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No, Queen 

The life of Freddie Mercury deserves better than Bohemian Rhapsody's tedious music-biz clichés.

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Not every famous popular-music figure has a life that warrants a film biography—but Bohemian Rhapsody absolutely makes the case that Freddie Mercury is such a figure. The artist, born Farrokh Bulsara to Parsi parents in Zanzibar, takes a path from immigrant airport baggage handler to arena-rock frontman phenomenon, all while trying to come to terms with his sexuality as one of the many ways he feels like he doesn't fit in anywhere. This is the stuff of a great character study—assuming that what you want to do is actually make a character study, and not a 134-minute Behind the Music installment.

Backtracking from a prologue set in the moments before Queen's 1985 Live Aid performance, the primary narrative begins in 1970, as young Freddie (Rami Malek) introduces himself to the members of a pub band called Smile—guitarist Brian May (Gwilym Lee) and drummer Roger Taylor (Ben Hardy)—on the same night that the band's lead singer quits. The newly-renamed Queen—with new bassist John Deacon (Joe Mazzello)—takes flight soon thereafter, as we watch a 15-year journey into hit records, sold-out concerts and the inevitable internecine personal and artistic squabbles.

Freddie meets his eventual wife, Mary (Lucy Boynton), on that same night that he connects with May and Taylor, and it's here that Bohemian Rhapsody at least has the potential to explore some complicated territory. We see virtually nothing explaining what connects them, which is a huge frustration given their ongoing real-life friendship even after he comes out to her. Yet it's still at least the foundation for digging into Freddie's almost desperate quest to find people who will love and validate him, whether it's Mary, his bandmates, his fans, or his lover/enabler Paul Prenter (Allen Leech), who serves the metaphorical Yoko role of the character who threatens to break up the band.

Malek bites into his performance with nearly as much gusto as he rolls his tongue around his prosthetic overbite, embodying both Freddie's natural charisma and his difficulty getting comfortable in his own skin. While the vocal performances in the film employ a mix of Malek's own voice and other voices (including the original Queen performances), it's clear that Malek is at least trying to craft a character here that's more than a mere impersonation of Freddie Mercury's on-stage theatrics, leaving aside the awkward attempt to fashion an "origin" scene for Mercury's trademark truncated microphone stand.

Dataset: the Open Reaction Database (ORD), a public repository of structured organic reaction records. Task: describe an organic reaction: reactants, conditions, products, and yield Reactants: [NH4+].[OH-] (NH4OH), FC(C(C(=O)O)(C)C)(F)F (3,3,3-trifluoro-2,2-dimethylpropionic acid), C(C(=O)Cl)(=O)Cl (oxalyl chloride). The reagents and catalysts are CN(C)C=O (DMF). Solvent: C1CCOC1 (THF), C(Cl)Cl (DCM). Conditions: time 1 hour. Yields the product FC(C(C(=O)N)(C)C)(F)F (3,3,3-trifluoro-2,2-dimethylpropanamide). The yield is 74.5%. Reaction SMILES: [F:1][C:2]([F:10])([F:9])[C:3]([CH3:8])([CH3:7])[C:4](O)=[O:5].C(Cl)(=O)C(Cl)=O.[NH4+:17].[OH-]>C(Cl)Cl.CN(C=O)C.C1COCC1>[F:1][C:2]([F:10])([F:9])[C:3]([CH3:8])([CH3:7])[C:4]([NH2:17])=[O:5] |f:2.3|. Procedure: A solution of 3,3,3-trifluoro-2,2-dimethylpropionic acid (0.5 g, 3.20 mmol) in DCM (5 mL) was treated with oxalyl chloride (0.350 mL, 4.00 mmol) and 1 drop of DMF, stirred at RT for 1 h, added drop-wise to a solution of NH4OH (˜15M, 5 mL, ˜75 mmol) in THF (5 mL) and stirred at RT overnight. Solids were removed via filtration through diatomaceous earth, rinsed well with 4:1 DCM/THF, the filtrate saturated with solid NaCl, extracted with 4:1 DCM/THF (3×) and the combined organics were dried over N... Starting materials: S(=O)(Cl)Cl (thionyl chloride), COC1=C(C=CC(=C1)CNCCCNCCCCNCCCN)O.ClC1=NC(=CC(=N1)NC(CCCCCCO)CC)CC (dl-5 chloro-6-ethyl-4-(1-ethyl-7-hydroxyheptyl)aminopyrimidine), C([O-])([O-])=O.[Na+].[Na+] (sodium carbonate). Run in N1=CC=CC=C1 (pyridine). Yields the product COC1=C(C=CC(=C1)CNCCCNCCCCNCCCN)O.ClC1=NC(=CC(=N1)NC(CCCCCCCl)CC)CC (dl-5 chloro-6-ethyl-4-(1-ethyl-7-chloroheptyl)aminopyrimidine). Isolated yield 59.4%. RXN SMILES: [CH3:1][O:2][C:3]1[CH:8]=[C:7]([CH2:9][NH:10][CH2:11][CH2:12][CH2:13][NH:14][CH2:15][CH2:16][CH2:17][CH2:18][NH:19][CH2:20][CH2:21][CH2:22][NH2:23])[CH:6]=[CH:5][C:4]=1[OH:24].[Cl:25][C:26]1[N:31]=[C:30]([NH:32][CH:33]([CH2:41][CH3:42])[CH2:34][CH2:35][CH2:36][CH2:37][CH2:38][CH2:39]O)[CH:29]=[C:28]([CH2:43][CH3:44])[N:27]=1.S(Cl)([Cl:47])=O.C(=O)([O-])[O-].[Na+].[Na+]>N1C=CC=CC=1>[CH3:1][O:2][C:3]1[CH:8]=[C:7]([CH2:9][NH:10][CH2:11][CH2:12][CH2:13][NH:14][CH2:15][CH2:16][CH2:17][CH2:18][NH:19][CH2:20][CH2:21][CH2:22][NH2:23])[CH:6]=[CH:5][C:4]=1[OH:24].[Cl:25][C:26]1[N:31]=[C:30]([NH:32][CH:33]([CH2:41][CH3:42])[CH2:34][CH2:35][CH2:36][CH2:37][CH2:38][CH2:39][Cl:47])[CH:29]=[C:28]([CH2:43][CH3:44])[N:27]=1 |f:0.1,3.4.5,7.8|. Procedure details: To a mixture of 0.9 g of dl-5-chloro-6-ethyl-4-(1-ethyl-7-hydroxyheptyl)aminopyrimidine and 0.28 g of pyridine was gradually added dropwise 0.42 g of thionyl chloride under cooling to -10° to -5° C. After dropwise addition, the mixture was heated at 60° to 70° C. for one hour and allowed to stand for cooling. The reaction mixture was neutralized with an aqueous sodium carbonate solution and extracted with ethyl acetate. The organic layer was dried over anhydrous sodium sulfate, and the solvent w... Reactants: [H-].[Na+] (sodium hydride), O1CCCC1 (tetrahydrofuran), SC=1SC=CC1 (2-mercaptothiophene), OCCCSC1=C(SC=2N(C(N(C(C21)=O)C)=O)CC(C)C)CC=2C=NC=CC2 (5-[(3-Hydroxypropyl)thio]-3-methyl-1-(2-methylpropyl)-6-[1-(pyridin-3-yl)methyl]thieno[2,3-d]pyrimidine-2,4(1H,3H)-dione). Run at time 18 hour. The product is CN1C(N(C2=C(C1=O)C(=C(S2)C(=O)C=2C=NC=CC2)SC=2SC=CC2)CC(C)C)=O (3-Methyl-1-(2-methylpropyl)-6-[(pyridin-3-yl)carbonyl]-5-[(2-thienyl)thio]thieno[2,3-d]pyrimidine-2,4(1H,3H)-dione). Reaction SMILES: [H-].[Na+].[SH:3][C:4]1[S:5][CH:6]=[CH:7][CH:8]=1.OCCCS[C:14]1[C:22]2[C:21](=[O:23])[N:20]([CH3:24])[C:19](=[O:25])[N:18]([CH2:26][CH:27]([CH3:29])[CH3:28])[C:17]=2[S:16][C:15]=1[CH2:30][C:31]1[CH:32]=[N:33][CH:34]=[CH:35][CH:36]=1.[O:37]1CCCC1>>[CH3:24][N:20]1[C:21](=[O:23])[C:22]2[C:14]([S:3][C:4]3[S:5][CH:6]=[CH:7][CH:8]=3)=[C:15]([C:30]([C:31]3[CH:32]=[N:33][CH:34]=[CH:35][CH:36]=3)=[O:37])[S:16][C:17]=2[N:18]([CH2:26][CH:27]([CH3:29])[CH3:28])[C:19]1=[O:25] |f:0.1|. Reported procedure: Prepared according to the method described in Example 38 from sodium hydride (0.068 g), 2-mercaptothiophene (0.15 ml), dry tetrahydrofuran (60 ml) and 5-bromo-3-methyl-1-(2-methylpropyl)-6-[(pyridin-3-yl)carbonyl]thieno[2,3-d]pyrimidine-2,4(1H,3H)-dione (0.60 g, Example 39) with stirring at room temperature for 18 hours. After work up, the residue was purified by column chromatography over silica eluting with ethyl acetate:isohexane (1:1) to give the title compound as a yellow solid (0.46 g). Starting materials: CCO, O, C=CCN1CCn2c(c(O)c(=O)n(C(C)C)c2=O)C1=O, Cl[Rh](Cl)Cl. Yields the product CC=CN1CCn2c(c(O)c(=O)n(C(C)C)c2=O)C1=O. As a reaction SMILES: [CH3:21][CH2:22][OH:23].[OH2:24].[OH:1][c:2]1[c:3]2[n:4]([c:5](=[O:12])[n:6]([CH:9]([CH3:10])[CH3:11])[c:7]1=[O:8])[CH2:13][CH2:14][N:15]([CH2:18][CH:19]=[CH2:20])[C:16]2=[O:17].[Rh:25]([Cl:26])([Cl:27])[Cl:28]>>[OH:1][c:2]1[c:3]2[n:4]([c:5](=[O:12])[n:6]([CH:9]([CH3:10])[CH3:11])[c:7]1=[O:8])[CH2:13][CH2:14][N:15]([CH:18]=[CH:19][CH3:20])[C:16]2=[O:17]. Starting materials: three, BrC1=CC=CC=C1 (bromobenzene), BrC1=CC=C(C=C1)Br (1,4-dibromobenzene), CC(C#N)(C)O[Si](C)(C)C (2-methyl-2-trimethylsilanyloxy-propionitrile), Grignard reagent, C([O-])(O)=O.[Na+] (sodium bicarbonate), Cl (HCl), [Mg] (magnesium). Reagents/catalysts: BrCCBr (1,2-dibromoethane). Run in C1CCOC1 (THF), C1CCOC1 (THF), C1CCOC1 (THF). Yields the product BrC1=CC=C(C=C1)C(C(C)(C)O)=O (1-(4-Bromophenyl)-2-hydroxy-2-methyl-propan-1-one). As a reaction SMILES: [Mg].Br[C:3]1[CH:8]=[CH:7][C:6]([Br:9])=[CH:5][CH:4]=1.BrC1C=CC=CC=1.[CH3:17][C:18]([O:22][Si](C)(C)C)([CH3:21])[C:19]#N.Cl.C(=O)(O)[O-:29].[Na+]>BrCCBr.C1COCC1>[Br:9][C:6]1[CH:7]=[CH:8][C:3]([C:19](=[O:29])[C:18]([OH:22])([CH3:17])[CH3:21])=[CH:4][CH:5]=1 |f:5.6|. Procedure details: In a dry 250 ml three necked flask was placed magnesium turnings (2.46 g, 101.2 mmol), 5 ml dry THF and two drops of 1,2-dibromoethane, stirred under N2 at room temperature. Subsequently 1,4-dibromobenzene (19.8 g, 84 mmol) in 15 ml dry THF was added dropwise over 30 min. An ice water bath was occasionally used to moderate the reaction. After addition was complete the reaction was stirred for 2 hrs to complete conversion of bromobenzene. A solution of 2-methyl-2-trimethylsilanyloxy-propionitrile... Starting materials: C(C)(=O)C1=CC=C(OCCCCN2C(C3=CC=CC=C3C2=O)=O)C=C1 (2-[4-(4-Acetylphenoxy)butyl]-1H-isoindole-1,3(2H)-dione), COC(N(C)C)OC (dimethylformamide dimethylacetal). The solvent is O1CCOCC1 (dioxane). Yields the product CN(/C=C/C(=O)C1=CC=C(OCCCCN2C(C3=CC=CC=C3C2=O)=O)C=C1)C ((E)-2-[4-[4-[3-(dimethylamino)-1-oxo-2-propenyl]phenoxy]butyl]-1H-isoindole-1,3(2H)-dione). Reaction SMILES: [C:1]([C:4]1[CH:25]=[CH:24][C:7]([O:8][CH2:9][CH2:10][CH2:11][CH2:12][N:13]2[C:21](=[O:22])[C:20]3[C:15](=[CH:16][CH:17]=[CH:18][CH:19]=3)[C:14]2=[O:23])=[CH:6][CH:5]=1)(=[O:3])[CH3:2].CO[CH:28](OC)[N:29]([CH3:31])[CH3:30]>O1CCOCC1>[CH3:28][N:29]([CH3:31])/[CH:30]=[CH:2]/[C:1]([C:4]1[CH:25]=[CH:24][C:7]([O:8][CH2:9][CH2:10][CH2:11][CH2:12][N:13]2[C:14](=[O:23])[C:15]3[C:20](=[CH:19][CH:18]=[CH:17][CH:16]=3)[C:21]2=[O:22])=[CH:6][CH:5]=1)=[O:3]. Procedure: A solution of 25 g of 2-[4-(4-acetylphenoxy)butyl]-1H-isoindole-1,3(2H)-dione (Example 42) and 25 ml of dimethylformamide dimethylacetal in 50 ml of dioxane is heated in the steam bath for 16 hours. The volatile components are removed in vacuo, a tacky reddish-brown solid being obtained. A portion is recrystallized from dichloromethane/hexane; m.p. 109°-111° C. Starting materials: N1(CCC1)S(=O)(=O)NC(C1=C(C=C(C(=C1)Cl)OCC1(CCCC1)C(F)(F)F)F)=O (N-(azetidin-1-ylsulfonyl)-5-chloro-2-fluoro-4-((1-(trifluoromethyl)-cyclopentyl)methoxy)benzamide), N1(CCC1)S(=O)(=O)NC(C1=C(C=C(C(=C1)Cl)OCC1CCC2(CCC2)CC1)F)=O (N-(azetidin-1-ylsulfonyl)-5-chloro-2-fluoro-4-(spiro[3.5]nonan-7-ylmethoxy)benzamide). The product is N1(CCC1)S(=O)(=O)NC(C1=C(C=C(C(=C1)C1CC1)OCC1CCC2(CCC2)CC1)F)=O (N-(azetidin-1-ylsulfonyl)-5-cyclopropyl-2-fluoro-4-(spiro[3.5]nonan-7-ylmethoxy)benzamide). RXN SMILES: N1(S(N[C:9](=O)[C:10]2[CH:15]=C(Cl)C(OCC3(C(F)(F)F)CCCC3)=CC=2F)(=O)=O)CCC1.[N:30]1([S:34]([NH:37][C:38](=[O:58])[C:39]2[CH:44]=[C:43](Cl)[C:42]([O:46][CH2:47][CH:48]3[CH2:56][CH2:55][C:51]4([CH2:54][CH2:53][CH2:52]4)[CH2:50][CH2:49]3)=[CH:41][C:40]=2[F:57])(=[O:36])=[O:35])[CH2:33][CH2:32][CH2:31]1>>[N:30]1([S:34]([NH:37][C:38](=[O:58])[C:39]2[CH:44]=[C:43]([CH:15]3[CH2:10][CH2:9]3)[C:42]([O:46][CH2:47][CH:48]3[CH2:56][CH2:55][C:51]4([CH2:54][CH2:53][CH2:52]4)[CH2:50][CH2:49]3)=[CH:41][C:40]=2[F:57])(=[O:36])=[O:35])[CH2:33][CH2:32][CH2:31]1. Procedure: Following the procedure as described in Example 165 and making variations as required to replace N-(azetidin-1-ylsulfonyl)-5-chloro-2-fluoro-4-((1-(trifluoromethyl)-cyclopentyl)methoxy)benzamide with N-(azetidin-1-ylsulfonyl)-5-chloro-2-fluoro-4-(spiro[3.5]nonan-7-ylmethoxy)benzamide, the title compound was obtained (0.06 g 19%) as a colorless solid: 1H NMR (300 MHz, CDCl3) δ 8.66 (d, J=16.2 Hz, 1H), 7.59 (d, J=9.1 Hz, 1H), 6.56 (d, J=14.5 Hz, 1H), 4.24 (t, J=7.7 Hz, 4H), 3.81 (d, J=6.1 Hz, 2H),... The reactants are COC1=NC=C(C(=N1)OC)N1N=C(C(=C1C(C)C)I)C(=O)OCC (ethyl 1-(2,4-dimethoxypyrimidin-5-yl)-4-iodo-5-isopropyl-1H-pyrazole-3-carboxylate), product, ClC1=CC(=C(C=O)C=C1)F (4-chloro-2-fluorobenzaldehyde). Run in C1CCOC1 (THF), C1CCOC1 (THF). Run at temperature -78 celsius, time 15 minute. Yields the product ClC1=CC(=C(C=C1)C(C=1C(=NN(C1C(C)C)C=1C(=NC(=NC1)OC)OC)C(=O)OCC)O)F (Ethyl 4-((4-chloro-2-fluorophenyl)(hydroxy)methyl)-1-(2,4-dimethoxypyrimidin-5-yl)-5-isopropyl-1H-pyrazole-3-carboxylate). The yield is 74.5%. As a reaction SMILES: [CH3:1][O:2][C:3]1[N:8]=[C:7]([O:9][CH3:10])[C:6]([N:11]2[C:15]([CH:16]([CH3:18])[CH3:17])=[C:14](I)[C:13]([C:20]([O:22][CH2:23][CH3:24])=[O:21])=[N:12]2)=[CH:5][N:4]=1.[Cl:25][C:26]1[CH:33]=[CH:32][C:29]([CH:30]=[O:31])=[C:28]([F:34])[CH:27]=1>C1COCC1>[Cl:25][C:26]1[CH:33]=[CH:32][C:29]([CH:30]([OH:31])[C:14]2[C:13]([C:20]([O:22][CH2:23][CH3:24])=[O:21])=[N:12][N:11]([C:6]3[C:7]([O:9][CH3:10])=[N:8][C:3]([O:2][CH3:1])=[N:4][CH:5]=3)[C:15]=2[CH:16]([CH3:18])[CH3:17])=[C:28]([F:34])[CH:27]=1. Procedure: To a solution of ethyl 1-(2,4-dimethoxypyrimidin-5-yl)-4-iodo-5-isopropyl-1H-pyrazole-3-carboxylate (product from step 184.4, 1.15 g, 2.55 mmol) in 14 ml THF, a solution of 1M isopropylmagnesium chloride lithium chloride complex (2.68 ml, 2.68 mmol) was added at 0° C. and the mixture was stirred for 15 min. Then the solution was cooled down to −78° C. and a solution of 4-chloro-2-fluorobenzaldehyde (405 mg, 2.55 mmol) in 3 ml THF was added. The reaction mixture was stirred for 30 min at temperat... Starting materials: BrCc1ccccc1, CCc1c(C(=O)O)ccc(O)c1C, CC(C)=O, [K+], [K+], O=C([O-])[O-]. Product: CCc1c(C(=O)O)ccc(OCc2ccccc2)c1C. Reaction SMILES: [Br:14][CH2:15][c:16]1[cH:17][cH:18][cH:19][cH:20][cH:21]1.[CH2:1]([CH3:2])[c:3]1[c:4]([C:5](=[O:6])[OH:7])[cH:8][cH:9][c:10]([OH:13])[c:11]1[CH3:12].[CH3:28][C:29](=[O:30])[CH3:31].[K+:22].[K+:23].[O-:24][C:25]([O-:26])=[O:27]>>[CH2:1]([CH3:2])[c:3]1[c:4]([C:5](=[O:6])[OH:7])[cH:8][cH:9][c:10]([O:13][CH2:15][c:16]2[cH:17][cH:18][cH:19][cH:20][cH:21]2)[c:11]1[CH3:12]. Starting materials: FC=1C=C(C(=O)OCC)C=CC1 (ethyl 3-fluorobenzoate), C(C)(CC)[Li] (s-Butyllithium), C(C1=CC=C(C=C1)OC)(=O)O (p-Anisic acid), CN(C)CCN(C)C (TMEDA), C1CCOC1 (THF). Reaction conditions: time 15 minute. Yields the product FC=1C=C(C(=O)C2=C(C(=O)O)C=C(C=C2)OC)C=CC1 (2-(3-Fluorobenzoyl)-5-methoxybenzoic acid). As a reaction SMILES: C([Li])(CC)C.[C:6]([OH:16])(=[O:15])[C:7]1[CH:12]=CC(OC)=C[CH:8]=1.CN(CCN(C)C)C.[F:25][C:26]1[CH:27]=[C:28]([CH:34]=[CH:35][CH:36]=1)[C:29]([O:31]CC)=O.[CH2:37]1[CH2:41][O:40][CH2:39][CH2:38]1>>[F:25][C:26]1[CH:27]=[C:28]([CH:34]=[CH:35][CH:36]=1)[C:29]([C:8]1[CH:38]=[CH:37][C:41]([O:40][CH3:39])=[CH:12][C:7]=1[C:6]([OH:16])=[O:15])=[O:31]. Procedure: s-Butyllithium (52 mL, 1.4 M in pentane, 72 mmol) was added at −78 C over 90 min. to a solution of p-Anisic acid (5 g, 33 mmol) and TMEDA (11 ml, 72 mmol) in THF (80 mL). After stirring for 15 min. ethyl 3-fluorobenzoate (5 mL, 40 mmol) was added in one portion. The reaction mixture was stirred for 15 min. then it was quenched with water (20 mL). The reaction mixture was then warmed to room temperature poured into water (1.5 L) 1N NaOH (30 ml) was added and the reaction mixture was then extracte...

The problem is that for the majority of Bohemian Rhapsody, Anthony McCarten's script makes it feel like exactly the kind of movie that Walk Hard so mercilessly mocked, practically running through a checklist of tortured-artist clichés. Over and over again, we get scenes of band members coming up with now-iconic bits from familiar songs—the stomp-stomp-clap rhythm of "We Will Rock You"; the strutting bass line from "Another One Bites the Dust"—as everyone stops dead with an immediate realization that they are in the presence of musical history being made. There's the scene of a rebellious Freddie clashing with his tradition-minded father, extended touring montages with city names flying by to convey the dizzying road life, and a scene of the perfectionist Freddie infuriating his bandmates during recording sessions. And there's the clash with an oblivious record company exec (Mike Myers), which in this case seems to exist only for a nudging joke in which the Wayne's World star argues that the operatic 6-minute "Bohemian Rhapsody" will never be a song that "kids sit in a car and bang their head to."

It all builds once again to that climactic Live Aid performance, re-created down to the position of Pepsi cups on the piano—and like most of the concert sequences in Bohemian Rhapsody, it's given an unusual amount of time to breathe and showcase the music permitted by May and Taylor's participation in this authorized biography. But even as we see Malek's Freddie holding thousands of Wembley Stadium fans in the palm of his hand, that moment doesn't quite play as a bittersweet triumph for a man who has finally found love, even as he faces the grim diagnosis of AIDS. A bolder movie would have been willing to commit fully to the story of Freddie Mercury as a person, without needing to remind us every five minutes, in the most ham-fisted manner possible, how awesome Queen was.

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